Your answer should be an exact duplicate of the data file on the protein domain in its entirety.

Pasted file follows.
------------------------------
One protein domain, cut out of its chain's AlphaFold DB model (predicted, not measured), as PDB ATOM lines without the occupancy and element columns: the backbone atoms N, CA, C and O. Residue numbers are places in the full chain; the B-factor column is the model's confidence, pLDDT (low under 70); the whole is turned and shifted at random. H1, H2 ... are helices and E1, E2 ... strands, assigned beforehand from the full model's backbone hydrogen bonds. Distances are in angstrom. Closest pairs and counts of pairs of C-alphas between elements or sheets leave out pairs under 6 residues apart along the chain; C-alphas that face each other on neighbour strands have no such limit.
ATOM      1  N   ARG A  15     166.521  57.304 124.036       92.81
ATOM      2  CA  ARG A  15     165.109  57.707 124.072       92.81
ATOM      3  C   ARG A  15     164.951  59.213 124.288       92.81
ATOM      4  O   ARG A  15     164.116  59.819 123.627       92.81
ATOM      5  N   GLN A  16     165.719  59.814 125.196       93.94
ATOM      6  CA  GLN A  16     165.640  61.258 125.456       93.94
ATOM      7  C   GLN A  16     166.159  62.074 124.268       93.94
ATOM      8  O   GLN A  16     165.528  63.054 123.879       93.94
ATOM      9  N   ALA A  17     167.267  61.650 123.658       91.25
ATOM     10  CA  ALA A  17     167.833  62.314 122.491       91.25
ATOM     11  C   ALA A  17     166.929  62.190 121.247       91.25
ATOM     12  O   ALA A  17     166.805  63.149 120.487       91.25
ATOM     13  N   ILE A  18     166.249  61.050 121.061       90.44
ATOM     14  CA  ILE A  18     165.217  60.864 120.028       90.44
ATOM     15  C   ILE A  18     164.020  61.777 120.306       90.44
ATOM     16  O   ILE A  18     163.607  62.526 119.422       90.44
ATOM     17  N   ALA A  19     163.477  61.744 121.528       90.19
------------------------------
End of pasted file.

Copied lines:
One protein domain, cut out of its chain's AlphaFold DB model (predicted, not measured), as PDB ATOM lines without the occupancy and element columns: the backbone atoms N, CA, C and O. Residue numbers are places in the full chain; the B-factor column is the model's confidence, pLDDT (low under 70); the whole is turned and shifted at random. H1, H2 ... are helices and E1, E2 ... strands, assigned beforehand from the full model's backbone hydrogen bonds. Distances are in angstrom. Closest pairs and counts of pairs of C-alphas between elements or sheets leave out pairs under 6 residues apart along the chain; C-alphas that face each other on neighbour strands have no such limit.
ATOM      1  N   ARG A  15     166.521  57.304 124.036       92.81
ATOM      2  CA  ARG A  15     165.109  57.707 124.072       92.81
ATOM      3  C   ARG A  15     164.951  59.213 124.288       92.81
ATOM      4  O   ARG A  15     164.116  59.819 123.627       92.81
ATOM      5  N   GLN A  16     165.719  59.814 125.196       93.94
ATOM      6  CA  GLN A  16     165.640  61.258 125.456       93.94
ATOM      7  C   GLN A  16     166.159  62.074 124.268       93.94
ATOM      8  O   GLN A  16     165.528  63.054 123.879       93.94
ATOM      9  N   ALA A  17     167.267  61.650 123.658       91.25
ATOM     10  CA  ALA A  17     167.833  62.314 122.491       91.25
ATOM     11  C   ALA A  17     166.929  62.190 121.247       91.25
ATOM     12  O   ALA A  17     166.805  63.149 120.487       91.25
ATOM     13  N   ILE A  18     166.249  61.050 121.061       90.44
ATOM     14  CA  ILE A  18     165.217  60.864 120.028       90.44
ATOM     15  C   ILE A  18     164.020  61.777 120.306       90.44
ATOM     16  O   ILE A  18     163.607  62.526 119.422       90.44
ATOM     17  N   ALA A  19     163.477  61.744 121.528       90.19